A few weeks ago, I went down for an afternoon on the river and had one of my best outings in a long time. The days where expectations are low seem to turn out the best, and this was one of those days. I fished here and there before finally settling onto a nice riffle that spills over into a deep run. It seemed that every rainbow in the river had moved up into the shallows to feed. The routine was so simple that it almost was ridiculous. Throw in my nymphs, watch the indicator dive, raise the rod, and voila, a trout was hooked.
Caney at sunset
On this and subsequent trips, the hot fly was a Ray Charles which does a good job of imitating the scuds and sow bugs present in the river. For anyone who is unfamiliar with this fly, I highly recommend giving it a shot. At certain times of the year it is particularly effective. If you don't tie and need a source for this fly, contact Trevor Smart at firstname.lastname@example.org. He charges $1.50 per fly and ties other patterns as well such as the South Holston staple, a Tungsten Bead Stripper Midge (#20-#22).
Trevor Smart Photograph
Trevor Smart Photograph
This past weekend's float was very similar. Early on, I started out throwing streamers in the hopes of finding an aggressive monster brown. All that wanted to play though were the rainbows. Later, the nymph rod did the trick with the Ray Charles producing well most of the day and Copper Johns picking up the slack later on. The fish all seemed to be quite healthy including one hot rainbow that came from a slot up against a log. This fish shot out of the water in the first of several jumps as soon as it was hooked, truly one of the better aerial shows I've seen from a trout this whole year.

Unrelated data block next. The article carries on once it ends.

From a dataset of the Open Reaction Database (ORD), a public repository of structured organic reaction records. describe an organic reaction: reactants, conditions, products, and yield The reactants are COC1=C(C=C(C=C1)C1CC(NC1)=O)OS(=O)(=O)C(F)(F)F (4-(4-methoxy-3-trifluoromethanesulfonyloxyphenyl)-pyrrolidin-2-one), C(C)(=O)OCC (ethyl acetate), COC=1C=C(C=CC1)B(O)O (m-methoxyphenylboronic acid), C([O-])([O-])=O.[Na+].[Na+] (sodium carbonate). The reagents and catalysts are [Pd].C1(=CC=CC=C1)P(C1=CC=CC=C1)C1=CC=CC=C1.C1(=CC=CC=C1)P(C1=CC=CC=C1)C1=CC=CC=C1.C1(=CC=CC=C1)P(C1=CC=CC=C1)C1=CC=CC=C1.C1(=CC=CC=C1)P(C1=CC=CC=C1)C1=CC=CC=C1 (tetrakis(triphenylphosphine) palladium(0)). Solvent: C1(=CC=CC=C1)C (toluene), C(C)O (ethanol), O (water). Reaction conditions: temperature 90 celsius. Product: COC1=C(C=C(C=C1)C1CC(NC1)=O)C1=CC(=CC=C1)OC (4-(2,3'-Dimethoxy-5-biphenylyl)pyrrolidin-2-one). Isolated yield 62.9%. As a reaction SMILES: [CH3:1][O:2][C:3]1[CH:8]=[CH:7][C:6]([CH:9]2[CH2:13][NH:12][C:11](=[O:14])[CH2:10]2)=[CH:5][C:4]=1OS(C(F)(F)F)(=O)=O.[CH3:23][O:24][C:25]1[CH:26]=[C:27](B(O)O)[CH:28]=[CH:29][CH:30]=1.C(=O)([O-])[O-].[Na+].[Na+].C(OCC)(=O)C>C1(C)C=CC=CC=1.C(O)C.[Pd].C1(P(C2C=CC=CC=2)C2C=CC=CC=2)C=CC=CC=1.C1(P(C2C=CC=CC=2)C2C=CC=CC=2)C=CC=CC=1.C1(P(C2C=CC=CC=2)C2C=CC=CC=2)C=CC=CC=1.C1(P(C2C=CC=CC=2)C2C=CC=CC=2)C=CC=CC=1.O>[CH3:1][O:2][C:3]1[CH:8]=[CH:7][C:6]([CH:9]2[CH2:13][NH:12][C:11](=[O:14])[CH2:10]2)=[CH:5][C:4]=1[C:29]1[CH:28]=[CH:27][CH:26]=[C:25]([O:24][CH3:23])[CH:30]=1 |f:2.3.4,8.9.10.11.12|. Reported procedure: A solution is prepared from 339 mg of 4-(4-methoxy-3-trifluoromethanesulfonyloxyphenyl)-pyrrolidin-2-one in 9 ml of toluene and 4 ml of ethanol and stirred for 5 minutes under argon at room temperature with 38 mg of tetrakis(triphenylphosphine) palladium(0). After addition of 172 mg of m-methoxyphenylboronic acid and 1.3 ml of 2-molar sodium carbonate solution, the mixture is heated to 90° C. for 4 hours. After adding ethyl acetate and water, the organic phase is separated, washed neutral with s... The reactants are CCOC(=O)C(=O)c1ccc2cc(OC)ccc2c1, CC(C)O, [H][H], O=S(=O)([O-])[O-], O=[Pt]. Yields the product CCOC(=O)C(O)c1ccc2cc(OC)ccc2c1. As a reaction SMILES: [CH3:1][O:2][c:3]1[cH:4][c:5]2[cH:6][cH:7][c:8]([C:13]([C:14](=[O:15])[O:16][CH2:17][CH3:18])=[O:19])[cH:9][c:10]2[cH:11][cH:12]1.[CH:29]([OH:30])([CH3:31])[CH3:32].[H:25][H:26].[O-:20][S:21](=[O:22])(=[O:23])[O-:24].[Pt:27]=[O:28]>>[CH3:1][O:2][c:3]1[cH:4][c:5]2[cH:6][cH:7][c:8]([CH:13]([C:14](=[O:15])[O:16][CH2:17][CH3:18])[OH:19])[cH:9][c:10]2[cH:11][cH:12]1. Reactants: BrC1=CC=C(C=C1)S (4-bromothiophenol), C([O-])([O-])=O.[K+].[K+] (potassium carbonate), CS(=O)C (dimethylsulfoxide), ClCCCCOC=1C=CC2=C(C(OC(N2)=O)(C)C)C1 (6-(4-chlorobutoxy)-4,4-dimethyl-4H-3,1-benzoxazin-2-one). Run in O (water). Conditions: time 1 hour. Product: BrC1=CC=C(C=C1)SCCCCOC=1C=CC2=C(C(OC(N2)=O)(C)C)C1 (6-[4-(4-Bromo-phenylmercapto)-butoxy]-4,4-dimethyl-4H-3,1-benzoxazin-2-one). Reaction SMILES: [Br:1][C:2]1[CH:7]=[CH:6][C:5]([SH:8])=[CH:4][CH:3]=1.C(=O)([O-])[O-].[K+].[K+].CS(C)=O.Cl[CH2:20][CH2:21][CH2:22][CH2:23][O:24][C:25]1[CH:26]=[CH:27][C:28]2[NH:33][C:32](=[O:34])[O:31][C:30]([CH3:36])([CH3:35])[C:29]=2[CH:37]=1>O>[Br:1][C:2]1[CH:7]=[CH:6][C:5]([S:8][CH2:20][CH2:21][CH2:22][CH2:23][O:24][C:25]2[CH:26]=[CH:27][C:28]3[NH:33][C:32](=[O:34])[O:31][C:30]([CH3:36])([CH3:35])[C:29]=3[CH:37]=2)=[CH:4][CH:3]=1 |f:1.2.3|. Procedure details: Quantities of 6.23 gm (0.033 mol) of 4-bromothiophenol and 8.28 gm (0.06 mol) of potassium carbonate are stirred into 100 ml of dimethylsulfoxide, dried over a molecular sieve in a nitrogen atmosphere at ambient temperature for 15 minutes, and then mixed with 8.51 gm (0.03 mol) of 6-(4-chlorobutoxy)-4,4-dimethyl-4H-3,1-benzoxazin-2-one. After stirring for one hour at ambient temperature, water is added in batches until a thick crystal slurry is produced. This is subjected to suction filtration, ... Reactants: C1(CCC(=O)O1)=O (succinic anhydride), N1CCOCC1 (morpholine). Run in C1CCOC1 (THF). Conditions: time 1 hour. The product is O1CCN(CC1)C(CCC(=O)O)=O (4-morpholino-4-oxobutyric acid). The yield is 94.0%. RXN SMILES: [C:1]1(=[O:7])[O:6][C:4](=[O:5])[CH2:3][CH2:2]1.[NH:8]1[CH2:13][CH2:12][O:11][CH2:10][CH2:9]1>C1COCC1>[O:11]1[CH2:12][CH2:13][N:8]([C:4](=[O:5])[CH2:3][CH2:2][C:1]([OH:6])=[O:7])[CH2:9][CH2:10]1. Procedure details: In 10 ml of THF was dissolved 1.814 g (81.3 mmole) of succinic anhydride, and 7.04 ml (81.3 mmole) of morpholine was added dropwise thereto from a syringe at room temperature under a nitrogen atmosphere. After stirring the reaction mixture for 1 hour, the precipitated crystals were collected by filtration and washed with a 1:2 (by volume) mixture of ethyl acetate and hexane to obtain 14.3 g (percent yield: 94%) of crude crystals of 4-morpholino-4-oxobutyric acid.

David Perry working a nice run
I FINALLY saw a train on the tracks along the Caney on this particular trip. Up until this float, I had NEVER seen a train anywhere around the Caney although I could only assume that the tracks weren't just there for nothing. Best of all, we caught the train as it crossed the Smith Fork bridge, providing a photo opportunity that few get without either getting lucky or going to some effort.
Train over Smith Fork bridge
Late in the day, we found three Bald Eagles that also gave me an opportunity to use my camera. Someday I'll have a better zoom lens, but in the meantime I'm just glad to have seen these beautiful birds and documented the experience. We also saw deer and even the river itself provided incredible opportunities for my camera.
Fog makes the river almost eerie yet beautiful at the same time.
Hopefully I'll be returning to fish the Caney in the next few days. I also have a trip to the Smokies coming up in just over a week. Check back for updates on those trips as well as some more reports from the last month or two...